A hospital in Afghanistan built by a UAE charity sits idle because the government there cannot afford its operating costs.
Dh20m Kabul hospital funded by UAE still idle
ABU DHABI // A Dh20 million children’s hospital in Kabul, built with humanitarian aid from the UAE, has lain unused for three years because the Afghan government cannot afford to run it.
The 100-bed Zayed Mother and Child Hospital was given to the people of Kabul by the Zayed Charitable and Humanitarian Foundation. It has been fully equipped and ready to open since 2010.
Afghanistan’s ministry of health says it needs Dh9.18m to run the hospital for the first year and further funding for 10 years.
Meanwhile, the UAE has been paying to maintain the hospital’s state-of-the-art equipment, purchased in 2010, and is providing the building with full security.
Fazlullah Reshteen, a counsellor at the Afghan embassy in the UAE, says officials there have been negotiating with UAE authorities since the start of the year in an effort to secure the money needed to open the hospital.
Ahmed Shabeeb Al Dhaheri, head of the Zayed Foundation, said the hospital was intended as a one-off gift. Their initial agreement was to build the hospital to the highest standards, furnish it and stock it with medical equipment.
“The UAE in Afghanistan has a united team to provide aid, headed by the UAE ambassador to Afghanistan,” said Mr Al Dhaheri.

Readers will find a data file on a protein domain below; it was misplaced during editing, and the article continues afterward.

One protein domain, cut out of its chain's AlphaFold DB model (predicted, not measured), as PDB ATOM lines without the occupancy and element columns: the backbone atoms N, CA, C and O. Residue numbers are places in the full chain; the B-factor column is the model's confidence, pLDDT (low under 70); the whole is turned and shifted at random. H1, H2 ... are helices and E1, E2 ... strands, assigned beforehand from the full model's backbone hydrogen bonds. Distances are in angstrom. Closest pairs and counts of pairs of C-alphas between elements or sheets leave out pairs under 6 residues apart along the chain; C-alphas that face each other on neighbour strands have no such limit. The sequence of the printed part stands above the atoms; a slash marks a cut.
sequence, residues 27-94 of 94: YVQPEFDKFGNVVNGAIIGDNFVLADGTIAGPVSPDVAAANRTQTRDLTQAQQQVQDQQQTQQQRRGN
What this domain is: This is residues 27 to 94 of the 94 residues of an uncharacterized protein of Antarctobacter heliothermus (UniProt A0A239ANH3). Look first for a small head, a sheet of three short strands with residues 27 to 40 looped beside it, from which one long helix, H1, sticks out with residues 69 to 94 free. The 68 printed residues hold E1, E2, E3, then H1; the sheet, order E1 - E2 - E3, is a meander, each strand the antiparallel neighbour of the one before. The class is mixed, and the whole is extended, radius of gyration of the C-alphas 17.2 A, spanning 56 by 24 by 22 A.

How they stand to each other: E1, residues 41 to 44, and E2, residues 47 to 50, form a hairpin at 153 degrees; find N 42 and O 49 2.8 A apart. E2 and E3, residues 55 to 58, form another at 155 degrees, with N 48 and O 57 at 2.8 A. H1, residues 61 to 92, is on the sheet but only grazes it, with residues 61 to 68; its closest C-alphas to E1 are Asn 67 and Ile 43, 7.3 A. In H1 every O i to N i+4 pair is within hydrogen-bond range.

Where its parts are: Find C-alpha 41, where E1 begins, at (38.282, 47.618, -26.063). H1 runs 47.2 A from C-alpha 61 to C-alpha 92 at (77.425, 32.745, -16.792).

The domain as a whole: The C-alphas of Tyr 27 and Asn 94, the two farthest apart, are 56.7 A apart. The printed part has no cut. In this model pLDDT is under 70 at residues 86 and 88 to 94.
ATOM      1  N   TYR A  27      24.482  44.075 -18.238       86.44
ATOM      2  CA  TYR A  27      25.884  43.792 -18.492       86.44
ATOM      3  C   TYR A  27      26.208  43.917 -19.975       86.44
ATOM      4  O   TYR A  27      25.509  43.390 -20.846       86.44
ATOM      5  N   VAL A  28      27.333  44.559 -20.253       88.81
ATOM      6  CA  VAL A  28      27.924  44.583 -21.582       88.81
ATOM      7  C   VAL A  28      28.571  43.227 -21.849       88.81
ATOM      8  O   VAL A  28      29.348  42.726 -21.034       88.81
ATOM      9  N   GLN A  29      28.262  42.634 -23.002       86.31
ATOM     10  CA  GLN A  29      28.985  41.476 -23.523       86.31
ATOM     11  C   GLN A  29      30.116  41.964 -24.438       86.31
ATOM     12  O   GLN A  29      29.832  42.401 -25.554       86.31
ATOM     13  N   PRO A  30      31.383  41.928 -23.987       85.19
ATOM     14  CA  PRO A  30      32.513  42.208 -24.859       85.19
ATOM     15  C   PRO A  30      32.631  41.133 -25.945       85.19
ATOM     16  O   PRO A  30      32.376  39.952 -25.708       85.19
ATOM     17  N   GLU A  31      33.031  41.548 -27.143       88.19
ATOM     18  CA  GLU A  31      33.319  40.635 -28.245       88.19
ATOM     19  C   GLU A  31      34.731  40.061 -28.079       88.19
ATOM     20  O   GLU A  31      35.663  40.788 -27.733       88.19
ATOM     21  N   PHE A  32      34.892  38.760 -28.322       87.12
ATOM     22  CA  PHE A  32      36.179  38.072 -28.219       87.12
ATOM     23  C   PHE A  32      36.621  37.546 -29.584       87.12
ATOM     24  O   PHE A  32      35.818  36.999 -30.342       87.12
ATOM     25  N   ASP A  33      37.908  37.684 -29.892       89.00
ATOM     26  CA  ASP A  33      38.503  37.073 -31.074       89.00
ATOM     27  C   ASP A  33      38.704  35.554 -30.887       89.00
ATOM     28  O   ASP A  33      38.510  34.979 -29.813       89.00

“The hospital is under the team’s supervision. We hope when the government is ready to take it, they do.”
He said it was possible to hand over the hospital at any moment, but they could not force it on the government.
“We hope the Afghan government, or the ministry of health, is ready to receive the hospital so that we can, with them, benefit from this and provide medical services that will benefit society,” said Mr Al Dhaheri.
When the hospital was completed in May 2010, the Afghan government asked for a road to link it to the city’s main road, parking spaces, an electricity generator in case the main power was cut, lighting around the building and a garden.
Within months, the UAE complied, but the government was still unable to accept the building.
Several suggestions have been made to solve the problem. One, by the UAE ambassador in Afghanistan, was to outsource the hospital’s operation to an international organisation. Another was to invite foreign health services already in the country, such as the German field hospital, to operate it.
“But then it would become a German hospital, not the Zayed Hospital any more. That would be the first impression you get from the hospital,” said Mr Al Dhaheri. “It would be best if they receive it as it is. The first agreement was to only build it and then they take it.”
He said it was important that the hospital was run according to the highest standards to ensure the best services were being provided to the community and to maintain the hospital’s reputation.
“The matter is in the ministry of health’s hands now,” he said.
A similar problem occurred in Yemen in 2008. The Dh24m Zayed Mother and Child Hospital in Sanaa sat empty for two years before the government was able to accept it.
“They were late to take it,” said Mr Al Dhaheri. “With every delay, first society does not benefit, then the cost is on us continuously.”